Notably, social media and messaging are used several times a day by 85 percent of users across ASEAN-6, with social media playing a central role in Southeast Asia’s digital spending, the report said.

According to Bain, at least 90 percent of survey respondents across every country except Singapore said they made a purchase using social media, or said they were influenced by it. 

As such, social media is fast becoming a robust channel in its own right as users rely on it to find products, interact with sellers, and ultimately make a purchase.

Even as Southeast Asia’s digital ecosystem continues to grow and mature, there remains immense opportunity, according to Bain. 

The combination of fast-growing numbers of digital users and a fragmented market means that local players are competing successfully and gaining an edge over global names in certain sectors.

While the impact of this acceleration in Southeast Asia is advantageous for startups and online brands, it is having a different and adverse effect on the real-world economy. From mall shopping, to cinemas and taxis, to travel agencies, it is clear that digital advances have taken a toll on certain industries, according to Bain.

“Southeast Asia has become a proving ground for digitally native companies as well as traditional companies looking to tap into the digital market,” said Sebastien Lamy, an expert in Bain’s digital practice and co-author of the report. 

“We have seen many companies succeed here, but an almost equal number succumb to the pressures and challenges of a still maturing market. Those that can develop and implement a strategy focused on adaptability, flexibility and reinvention are likely to come out on top.”

Judy Hsu, CEO for Singapore and ASEAN markets at Standard Chartered Bank, writing in Thailand’s The Nation in February, said: “Despite the challenges, the opportunities are too big to ignore.”

She said: “In assuming the 2018 ASEAN chairmanship, Singapore is focusing on e-commerce and the digital economy to help regional businesses grow. 

“It aims to streamline regional e-commerce trade rules and facilitate the smooth movement of goods.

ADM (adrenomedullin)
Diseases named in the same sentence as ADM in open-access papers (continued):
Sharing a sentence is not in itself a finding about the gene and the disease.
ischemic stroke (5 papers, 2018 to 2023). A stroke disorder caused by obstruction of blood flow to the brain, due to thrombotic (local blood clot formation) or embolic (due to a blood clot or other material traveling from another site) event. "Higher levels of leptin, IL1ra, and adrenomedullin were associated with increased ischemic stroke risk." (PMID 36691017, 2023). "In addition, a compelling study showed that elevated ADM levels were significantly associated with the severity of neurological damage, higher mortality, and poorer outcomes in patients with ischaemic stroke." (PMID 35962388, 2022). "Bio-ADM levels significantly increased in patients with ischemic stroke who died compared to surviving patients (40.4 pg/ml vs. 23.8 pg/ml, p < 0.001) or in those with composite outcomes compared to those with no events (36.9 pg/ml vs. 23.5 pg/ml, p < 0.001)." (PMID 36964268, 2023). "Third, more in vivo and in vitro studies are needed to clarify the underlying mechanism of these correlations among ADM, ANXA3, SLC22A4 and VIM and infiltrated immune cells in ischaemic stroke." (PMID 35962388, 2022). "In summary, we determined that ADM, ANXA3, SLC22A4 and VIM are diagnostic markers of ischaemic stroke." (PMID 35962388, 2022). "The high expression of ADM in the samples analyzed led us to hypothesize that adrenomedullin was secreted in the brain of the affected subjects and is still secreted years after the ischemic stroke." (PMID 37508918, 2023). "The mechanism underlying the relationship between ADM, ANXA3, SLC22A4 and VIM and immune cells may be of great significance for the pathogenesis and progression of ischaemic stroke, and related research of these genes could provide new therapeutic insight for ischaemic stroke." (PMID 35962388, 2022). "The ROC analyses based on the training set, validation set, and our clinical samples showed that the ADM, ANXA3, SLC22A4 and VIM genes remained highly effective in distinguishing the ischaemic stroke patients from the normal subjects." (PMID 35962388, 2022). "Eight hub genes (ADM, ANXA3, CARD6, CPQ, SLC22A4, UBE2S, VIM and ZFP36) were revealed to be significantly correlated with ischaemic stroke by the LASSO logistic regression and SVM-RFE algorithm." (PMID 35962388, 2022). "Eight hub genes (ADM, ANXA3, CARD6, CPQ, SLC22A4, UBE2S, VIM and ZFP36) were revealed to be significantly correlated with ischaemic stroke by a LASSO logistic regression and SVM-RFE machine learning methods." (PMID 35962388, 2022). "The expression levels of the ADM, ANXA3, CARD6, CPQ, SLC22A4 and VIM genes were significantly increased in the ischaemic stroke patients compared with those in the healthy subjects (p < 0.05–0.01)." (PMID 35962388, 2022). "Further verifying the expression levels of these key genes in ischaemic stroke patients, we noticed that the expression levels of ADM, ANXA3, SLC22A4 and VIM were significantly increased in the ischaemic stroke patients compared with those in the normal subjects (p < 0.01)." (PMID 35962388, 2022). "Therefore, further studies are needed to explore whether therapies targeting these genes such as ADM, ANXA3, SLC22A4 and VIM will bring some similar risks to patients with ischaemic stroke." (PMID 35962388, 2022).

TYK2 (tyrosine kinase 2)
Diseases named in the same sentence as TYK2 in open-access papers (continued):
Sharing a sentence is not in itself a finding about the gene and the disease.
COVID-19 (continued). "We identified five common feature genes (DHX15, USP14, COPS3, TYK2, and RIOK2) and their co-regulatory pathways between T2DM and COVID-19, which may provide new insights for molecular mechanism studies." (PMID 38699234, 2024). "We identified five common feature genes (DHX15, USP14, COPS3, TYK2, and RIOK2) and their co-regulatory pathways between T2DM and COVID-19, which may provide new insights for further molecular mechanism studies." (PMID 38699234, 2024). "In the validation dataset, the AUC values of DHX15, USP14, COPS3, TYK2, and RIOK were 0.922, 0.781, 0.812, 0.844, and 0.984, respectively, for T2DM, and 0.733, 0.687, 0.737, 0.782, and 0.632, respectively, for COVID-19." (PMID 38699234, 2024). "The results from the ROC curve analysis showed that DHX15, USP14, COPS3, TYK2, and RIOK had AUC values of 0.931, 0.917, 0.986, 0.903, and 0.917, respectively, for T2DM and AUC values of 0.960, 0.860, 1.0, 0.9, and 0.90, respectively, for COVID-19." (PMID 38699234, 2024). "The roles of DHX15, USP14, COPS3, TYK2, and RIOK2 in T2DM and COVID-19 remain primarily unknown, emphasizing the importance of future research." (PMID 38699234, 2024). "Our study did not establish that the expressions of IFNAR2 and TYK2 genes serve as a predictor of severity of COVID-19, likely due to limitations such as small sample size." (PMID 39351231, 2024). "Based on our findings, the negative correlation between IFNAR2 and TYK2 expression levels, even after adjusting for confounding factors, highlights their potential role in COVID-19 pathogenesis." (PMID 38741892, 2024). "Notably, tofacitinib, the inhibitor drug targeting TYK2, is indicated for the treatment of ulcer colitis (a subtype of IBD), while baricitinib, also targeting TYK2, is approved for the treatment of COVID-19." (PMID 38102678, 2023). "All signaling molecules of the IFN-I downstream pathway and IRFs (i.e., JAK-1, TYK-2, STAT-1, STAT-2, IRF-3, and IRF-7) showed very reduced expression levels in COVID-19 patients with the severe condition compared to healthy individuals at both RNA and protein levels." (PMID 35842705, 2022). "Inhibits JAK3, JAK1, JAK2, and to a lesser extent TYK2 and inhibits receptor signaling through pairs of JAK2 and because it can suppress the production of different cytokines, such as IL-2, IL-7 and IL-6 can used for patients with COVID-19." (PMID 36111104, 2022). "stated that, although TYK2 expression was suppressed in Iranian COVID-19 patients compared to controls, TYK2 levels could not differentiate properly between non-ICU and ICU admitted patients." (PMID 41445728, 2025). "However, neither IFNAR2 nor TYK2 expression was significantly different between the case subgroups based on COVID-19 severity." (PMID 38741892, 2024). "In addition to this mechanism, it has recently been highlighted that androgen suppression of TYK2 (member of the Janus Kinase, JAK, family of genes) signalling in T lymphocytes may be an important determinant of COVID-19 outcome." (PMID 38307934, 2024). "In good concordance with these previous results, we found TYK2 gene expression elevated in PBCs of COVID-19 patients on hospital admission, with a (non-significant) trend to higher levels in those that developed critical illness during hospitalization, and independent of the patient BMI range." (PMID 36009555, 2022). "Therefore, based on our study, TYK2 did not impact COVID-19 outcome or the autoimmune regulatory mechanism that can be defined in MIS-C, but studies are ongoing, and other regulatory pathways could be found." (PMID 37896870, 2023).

“This strategy of enabling digital and physical channels to promote e-commerce has the potential of opening up new markets. Greater cross-border connectivity will also deepen the 10-nation bloc’s integration.”

According to the Google and Temasek report, e-Conomy SEA Spotlight 2017, the key driver of the region’s Internet potential is the widespread use of mobile Internet. 

“Users in Southeast Asia are incredibly engaged, spending an average of 3.6 hours per day on mobile Internet, more than in any other region in the world,” the report said. 

“Such engagement constitutes a serious market opportunity.”

It said the mobile Internet is significantly more important to Southeast Asia than it is to other markets.

In Thailand, world leader in mobile engagement, the average user spends 4.2 hours a day on their phone. By comparison, users in the developed markets of the US and Internet-friendly Japan spend an average of two and one hours per day, respectively, on mobile devices.

In addition, e-commerce is set to be particularly fruitful, despite continuing last-mile logistics issues and market fragmentation. 

Collectively, ASEAN is the sixth largest economy in the world, with a combined GDP of $2.5 trillion. Its population of some 628 million represents 10 percent of the world total.

More than 40 percent of ASEAN’s population are under 30 years of age and 90 percent of them have Internet access. 

Studies show that this technologically savvy group contributes significantly to the growth of the digital economy, using the Internet extensively for shopping, banking, booking hotels and hailing taxis.

ASEAN’s digital economy generates about $150 billion in revenues annually, according to a joint study by AT Kearney, a leading global management consulting firm, and Axiata, a Malaysian telecommunications conglomerate.